Violent Media and Aggressive Behavior in Children
Does watching violence on TV, in movies, or video games promote aggression?
Posted January 8, 2018 | Reviewed by Lybi Ma
With recent worry about mass shootings and gun violence in the U.S., one of the questions that always comes up is whether violent media promotes violent or aggressive behavior. This is something that is especially important to think about for parents, as violent content is common on television and in movies, on the Internet, and in some of the most popular children’s video games.
Although the issue is often presented as controversial in the media, we have pretty good evidence that exposure to violent media does make children more aggressive. And we’ve known it for decades. In one of the most well-known studies on this topic (published back in the 1960s), researchers showed preschoolers a video of an adult playing with an inflatable doll. In the video, the children watched as the adult sat on the doll, punched it in the nose, hit the doll on the head with a mallet, and kicked it repeatedly. After watching the video, the children were brought into a playroom with the same doll and lots of other toys.
As predicted, the kids who watched the aggressive video imitated what they saw—they beat the doll with a mallet, and they punched and kicked it. What was most surprising was that the children found new and creative ways to beat up the doll, and they played more aggressively with the other toys in the room as well. Children didn’t just imitate the aggressive behaviors they saw; seeing aggressive behaviors caused these kids to play more aggressively in general (Bandura, Ross, & Ross, 1963).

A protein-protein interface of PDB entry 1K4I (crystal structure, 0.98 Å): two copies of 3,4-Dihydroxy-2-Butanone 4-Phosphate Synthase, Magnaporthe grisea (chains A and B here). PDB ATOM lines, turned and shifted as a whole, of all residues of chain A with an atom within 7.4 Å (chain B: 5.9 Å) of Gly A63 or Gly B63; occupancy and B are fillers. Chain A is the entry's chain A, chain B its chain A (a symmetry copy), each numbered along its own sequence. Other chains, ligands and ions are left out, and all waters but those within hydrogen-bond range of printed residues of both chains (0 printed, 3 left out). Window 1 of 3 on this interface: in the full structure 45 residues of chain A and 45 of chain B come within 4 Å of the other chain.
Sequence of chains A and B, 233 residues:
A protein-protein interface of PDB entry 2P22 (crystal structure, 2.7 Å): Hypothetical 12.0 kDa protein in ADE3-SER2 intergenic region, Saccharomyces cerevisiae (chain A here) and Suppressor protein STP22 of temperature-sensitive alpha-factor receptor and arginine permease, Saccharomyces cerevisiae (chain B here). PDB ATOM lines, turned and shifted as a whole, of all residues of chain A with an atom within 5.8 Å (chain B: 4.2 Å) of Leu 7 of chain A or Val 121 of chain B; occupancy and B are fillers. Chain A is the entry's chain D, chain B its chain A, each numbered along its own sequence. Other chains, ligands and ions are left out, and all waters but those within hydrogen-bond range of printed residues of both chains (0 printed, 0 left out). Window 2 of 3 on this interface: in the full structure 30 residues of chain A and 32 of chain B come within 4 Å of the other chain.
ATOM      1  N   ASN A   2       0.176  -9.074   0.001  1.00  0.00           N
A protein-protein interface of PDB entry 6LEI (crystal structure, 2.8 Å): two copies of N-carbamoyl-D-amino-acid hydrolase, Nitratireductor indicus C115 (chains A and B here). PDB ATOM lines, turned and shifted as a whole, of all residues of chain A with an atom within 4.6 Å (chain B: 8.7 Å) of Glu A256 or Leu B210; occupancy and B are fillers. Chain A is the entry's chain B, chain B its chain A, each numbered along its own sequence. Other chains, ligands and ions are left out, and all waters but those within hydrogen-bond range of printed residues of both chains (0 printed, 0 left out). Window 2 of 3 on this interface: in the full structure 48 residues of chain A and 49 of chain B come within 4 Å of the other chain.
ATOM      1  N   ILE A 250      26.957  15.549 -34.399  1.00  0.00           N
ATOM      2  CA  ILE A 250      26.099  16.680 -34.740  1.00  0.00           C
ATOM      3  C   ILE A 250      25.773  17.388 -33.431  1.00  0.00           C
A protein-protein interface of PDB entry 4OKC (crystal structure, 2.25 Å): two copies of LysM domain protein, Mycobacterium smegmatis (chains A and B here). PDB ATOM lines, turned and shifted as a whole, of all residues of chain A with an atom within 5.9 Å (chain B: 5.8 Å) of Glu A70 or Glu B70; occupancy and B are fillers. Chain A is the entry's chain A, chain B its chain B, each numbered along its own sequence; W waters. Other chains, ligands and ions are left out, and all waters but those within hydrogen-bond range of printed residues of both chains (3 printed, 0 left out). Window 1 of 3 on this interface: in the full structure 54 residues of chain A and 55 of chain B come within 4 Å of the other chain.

Very recent research suggests that these effects can become particularly problematic when guns are involved. Researchers from Ohio State University brought pairs of 8- to 12-year-old children into a lab and showed them a 20-minute version of a popular PG-rated movie—either the Rocketeer (1991) or National Treasure (2004). In the edited movie, the children either saw that actual movie footage, which contained characters using guns, or they watched a version where the guns were edited out. They were then presented with a large room that contained various toys including Legos, nerf guns, and games.
Not surprisingly, the children who watched the movie with the guns played more aggressively than children who watched the movie with the guns edited out, consistent with previous research.
But that wasn’t all; the study had a bit of a twist. The playroom also contained a closed cabinet, wherein one of the drawers was a real 0.38-caliber handgun. The gun was not loaded, and it was modified so that it couldn’t fire bullets. It was also modified so that it kept track of the number of times the trigger was pulled hard enough that the gun would have gone off.
The children weren’t told that there was a gun in the room, the researchers were simply interested in whether the children would find the gun on their own, and if they did, what they’d do with it.
About 83 percent of the kids in the study found the gun, and most of them played with it. Of the kids who found it, 27 percent immediately gave it to the experimenter and the experimenter took it out of the room. Of the remaining 58 percent of kids who found the gun, 42 percent played with it in various ways. Importantly, almost none of the kids who watched the movie clip without guns ever pulled the trigger.